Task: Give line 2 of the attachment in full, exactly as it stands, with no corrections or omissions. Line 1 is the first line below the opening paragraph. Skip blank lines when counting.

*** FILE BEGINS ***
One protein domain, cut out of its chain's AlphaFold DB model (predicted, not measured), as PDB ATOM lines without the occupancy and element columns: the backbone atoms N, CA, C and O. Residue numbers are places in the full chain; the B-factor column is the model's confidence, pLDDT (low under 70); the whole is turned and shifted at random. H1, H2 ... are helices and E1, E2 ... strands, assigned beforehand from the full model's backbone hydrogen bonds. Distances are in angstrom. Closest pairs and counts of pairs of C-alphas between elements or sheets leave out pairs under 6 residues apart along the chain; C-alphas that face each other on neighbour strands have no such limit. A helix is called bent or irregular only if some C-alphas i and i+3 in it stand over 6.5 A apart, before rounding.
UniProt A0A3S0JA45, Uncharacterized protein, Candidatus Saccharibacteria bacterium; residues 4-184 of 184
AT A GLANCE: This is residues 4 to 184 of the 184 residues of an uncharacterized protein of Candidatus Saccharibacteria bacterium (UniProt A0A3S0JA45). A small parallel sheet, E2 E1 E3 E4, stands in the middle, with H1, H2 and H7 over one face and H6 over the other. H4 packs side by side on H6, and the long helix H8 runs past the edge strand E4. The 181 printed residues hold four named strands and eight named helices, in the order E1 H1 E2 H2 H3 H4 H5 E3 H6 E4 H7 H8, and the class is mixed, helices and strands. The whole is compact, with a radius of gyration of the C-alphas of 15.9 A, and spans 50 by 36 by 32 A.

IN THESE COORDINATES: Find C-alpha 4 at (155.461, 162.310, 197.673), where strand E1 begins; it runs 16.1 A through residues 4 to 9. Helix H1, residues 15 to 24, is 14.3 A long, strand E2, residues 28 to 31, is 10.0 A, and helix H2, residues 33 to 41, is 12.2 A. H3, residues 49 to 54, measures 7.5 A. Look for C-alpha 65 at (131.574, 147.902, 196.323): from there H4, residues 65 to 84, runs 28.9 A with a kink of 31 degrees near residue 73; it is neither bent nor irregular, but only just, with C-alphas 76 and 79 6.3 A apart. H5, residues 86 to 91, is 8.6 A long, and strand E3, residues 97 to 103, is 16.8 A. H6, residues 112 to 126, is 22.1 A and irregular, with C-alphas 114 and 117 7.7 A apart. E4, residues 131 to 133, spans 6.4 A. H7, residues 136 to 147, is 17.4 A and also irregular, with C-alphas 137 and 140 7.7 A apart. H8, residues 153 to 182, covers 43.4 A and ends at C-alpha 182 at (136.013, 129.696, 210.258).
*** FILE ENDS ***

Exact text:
AT A GLANCE: This is residues 4 to 184 of the 184 residues of an uncharacterized protein of Candidatus Saccharibacteria bacterium (UniProt A0A3S0JA45). A small parallel sheet, E2 E1 E3 E4, stands in the middle, with H1, H2 and H7 over one face and H6 over the other. H4 packs side by side on H6, and the long helix H8 runs past the edge strand E4. The 181 printed residues hold four named strands and eight named helices, in the order E1 H1 E2 H2 H3 H4 H5 E3 H6 E4 H7 H8, and the class is mixed, helices and strands. The whole is compact, with a radius of gyration of the C-alphas of 15.9 A, and spans 50 by 36 by 32 A.